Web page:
A recently reported initiative by Microsoft resulted in the residual or “default” setting on the new Internet Explorer 10 browser being fixed as a “do not track” request.  This would mean that unless an individual user took the proactive step of changing their settings on an “opt-in” basis to permit online tracking, the deemed choice of the individual when using this Microsoft product would be to send websites a notification saying they should not be tracked.  This is the first time a major on-line participant has set the default as “opt-out”.  Usually, the pre-set instructions are designated as “opt-in” to permit online tracking, but also enable the individual to elect to remain anonymous by changing their settings to “do not track”.  Sometimes the opt-out is easy to implement, and sometimes not.

Not surprisingly, in the world of on-line advertising, this has prompted some battle lines to be drawn.

 The on-line marketing and advertising industries depend on on-line tracking to provide meaningful data to their clients, to support targeted marketing.  This revenue stream makes a major contribution to keeping the internet relatively “free” of user-based charges.  Even with a minor portion of the user base occasionally opting out by expending effort to trigger “do not track” options, the remaining data is still seen as meaningful and valuable.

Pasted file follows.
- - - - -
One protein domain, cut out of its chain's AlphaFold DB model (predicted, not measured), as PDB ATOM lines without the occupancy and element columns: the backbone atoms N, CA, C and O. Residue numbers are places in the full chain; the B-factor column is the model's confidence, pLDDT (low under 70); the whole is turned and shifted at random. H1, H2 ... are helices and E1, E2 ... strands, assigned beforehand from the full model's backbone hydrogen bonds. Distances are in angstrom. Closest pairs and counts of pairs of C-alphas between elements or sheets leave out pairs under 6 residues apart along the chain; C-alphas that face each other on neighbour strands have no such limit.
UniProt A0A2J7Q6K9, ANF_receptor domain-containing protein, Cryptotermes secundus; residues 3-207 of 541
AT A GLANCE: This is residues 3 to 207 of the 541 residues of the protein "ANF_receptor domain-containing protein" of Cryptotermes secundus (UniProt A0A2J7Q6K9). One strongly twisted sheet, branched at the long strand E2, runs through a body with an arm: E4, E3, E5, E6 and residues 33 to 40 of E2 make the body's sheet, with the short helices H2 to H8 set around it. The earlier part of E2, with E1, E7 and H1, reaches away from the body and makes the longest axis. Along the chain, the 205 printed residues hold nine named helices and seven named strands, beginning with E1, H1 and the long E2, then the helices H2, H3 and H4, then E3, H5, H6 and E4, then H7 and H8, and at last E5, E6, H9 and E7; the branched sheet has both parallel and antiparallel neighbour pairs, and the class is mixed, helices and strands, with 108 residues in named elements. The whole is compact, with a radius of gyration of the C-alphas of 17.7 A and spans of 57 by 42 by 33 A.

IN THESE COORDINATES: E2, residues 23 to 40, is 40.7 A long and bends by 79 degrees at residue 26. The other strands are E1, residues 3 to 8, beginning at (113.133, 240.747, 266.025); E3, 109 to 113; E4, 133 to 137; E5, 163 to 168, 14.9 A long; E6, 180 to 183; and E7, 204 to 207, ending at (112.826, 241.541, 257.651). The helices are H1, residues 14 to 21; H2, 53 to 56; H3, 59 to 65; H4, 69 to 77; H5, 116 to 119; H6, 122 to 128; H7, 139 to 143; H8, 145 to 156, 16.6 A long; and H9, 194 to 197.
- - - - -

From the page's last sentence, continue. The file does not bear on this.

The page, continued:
However, as noted in the media discussion linked to above, a movement to an automatic setting of “do not track” signifcantly changes the state of affairs.  If only a minor portion of users take the time and trouble to “opt-in” to such tracking, by changing their settings, the available tracking data becomes skewed, less relevant, and therefore less valuable for sale and resale.  The revenue stream may be materially affected.  Therefore, the  Digital Advertising Alliance, a voluntary industry association, is questioning whether its members will respect an automatic setting of “do not track”.  The Alliance is suggesting that any “do not track” setting, to be valid, must be a conscious decision affirmatively implemented by some consumer action.  Also, there is a potential for mixed signals if other products used with this browser (eg. a Google account) contain a different default setting.

Privacy advocates may find the Alliance position ironic, as the Alliance members have historically relied on a deemed “opt-in” for automatic settings, to justify collection and monetization of their data.  Arguably there is no conscious decision or affirmative step involved in that deemed opt-in.

Why should the default be an “opt-in”?  Personal information protection legislation in many jurisdictions (including BC) starts from the general proposition that no information can be collected at all, unless there is:

  1. express consent;
  2. implied consent; or
  3. statutory exemption.

The reasoned debate would centre around the concept of implied consent – whether any reasonable person, in all the circumstances, would expect and consider that they were being tracked on-line unless they took steps to erect some barriers to affect that state of affairs.   With so much at stake, evidence and argument will be assembled on both sides.  It may also be the case that any reasoned debate is overshadowed by a stark reality.  If the privacy advocates win this battle, and “opt-out” becomes an accepted and enforceable default setting, then what will be the eventual impact on the financial structure of the on-line world?